But in considering great and exceptional cases of this kind, it is so easy to escape from all severe application of the lesson taught by them. We severely blame the cause, deeply deplore the results—but then, “such things are very unusual, they will not happen to us; we could never be guilty of such carelessness,' and so we console ourselves and dismiss the subject. Therefore I have purposely chosen my examples of neglect from among the most constantly recurring circumstances of ordinary everyday life; and I think that if once we admit that there may be a principle of right and wrong involved in these small matters; and that small and insignificant as we consider them, they may possibly exert a wide-reaching influence, and may be connected with distant effects far exceeding them, apparently, in weight and magnitude—then I think there are but few of us who will not feel self-reproach and apprehension as regards this simple subject of “ Messages !”
The grand error lies in this, that we venture to call anything “worthless" because it is small. Who are we, “moving about in worlds not realized,” that we dare to pronounce, absolutely, on the relative value of things ? Life, to the most clear-sighted of us, is often a terrible tangle. With our utmost care we blunder at many a step, and times without number, unknowingly, injure one another, even those we most love. Let us not, then, wilfully and deliberately cast out of our hands, as “of no consequence," any of the small links of that chain that binds us,“darkly,"theone to the other--for the opportunity gone!who can recall it ? the link lost; who can find it? the thread broken; who can mend it? And how can we tell what fine issues of life and death inay hang upon our words and deeds—even the most trivial. The word spoken, the deed done, who can calculate the long series of depending events? who can stay their course? who can make that which has once been as though it had never been ?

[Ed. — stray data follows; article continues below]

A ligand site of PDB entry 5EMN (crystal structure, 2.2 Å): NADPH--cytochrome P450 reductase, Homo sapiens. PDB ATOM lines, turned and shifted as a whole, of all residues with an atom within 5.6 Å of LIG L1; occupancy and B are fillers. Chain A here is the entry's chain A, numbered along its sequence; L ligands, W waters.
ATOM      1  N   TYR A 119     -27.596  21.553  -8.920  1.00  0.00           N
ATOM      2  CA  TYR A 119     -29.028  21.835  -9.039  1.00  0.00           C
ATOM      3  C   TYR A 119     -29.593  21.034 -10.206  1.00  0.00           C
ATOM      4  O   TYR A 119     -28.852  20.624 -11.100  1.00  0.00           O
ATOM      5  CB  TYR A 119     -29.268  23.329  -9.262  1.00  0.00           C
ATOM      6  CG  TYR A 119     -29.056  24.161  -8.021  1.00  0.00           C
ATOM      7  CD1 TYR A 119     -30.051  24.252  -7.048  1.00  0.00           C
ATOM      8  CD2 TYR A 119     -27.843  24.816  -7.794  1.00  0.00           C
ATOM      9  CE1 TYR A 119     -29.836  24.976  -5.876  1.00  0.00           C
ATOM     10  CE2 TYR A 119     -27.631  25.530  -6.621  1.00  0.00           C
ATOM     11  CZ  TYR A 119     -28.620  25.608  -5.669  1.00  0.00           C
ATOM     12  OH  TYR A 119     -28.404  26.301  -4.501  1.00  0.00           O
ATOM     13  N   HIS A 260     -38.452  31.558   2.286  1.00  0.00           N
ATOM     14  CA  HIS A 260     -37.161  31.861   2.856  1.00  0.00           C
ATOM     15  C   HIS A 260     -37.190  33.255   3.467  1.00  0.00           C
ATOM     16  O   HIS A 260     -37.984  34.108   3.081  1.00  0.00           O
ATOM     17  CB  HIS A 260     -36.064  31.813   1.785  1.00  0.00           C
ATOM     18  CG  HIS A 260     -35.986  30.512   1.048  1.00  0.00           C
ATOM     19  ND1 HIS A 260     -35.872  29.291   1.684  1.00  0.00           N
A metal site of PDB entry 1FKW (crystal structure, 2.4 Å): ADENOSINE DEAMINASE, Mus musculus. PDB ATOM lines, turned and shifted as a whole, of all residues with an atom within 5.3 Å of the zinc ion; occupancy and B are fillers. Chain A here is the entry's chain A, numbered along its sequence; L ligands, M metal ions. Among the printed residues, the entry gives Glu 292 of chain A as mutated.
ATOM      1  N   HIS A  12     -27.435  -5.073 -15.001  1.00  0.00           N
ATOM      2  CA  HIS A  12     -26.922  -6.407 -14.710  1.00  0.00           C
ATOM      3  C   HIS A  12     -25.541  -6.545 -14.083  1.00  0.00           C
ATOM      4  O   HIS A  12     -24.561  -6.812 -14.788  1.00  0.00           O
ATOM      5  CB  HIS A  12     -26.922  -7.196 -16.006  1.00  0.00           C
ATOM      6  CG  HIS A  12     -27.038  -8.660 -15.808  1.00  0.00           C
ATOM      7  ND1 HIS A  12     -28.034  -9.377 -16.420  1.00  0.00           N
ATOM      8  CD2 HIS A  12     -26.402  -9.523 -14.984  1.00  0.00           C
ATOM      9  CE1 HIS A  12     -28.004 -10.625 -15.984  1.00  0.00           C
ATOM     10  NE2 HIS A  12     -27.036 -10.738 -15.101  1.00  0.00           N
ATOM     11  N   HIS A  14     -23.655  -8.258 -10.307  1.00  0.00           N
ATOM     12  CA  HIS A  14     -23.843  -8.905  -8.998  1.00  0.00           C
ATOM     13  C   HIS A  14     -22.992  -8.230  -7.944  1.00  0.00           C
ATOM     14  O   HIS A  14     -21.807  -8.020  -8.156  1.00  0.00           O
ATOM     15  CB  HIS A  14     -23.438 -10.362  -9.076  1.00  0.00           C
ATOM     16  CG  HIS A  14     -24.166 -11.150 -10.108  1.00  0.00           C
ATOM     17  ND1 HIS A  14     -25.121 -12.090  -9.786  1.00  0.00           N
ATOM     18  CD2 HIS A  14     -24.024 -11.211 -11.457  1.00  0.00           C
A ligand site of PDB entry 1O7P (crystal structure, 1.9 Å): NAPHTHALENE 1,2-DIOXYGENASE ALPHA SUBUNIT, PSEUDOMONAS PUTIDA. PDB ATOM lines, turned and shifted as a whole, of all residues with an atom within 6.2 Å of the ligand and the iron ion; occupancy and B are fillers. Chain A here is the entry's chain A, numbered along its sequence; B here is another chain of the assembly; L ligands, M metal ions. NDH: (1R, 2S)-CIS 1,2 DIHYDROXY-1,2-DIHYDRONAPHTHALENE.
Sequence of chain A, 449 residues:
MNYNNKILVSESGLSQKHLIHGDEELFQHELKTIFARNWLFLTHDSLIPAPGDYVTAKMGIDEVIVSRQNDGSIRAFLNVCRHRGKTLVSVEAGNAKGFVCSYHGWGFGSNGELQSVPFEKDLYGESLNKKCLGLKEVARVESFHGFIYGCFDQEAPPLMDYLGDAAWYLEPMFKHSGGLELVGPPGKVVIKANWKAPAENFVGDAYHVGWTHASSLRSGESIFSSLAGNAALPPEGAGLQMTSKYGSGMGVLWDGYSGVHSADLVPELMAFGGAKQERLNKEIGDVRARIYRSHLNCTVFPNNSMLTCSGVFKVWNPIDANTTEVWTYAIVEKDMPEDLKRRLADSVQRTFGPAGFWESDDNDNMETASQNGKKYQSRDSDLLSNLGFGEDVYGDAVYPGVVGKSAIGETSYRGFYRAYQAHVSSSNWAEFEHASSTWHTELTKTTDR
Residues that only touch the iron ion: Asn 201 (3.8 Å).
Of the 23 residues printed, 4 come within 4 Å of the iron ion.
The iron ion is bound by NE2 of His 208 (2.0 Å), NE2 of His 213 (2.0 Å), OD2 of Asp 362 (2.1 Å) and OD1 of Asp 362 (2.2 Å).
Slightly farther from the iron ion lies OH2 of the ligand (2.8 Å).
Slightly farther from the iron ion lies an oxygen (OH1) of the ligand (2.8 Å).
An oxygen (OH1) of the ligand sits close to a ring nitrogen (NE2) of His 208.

Had we but a mental microscope delicate enough, we should find that our individual lives are But the crystallised aggregate of influences and causes, once living; long extinct; while we in our turn, with our “small” ways, and words and works, will go as surely to build up future lives and form and fashion, at some distant day, other portions of the great human world; just as the mountain limestone cliff is but the congeries of myriads of infusoria, a grand mausoleum framed of the once living organisms, whose life and death it chronicles and perpetuates.
Who, then, can venture to say that aught is "worthless," or that anything is a small ?”
PROFESSOR MAURICE ON THE
We need not apologise for feeling special interest in a new work from the lately appointed Professor of Moral Philosophy in Cambridge University. When he puts forth a word to this generation we expect something glowing with the white heat of a noble spirituality. There is no sense of trifling or frigidity, certainly, in his ten words and ten prayers on the commandments.
The tendency, in these days, is to divorce the Judaical element from Christianity, to lay aside the Old Testament and come only to the New, to rush to the conclusion that inasmuch as the Old Testament has to do with a national faith, it cannot have anything to do with the universal demand for a catholic faith, to assert very vigorously, “clear away the Judaical element and we shall have no religious obstacle in the way of scientific progress.” In this book Mr. Maurice, though he would be the last man to spoil Christianity with a spirit of Judaism, utters his decided protest against the narrowness of such a view and the ignorance of such attempts. He says :“I also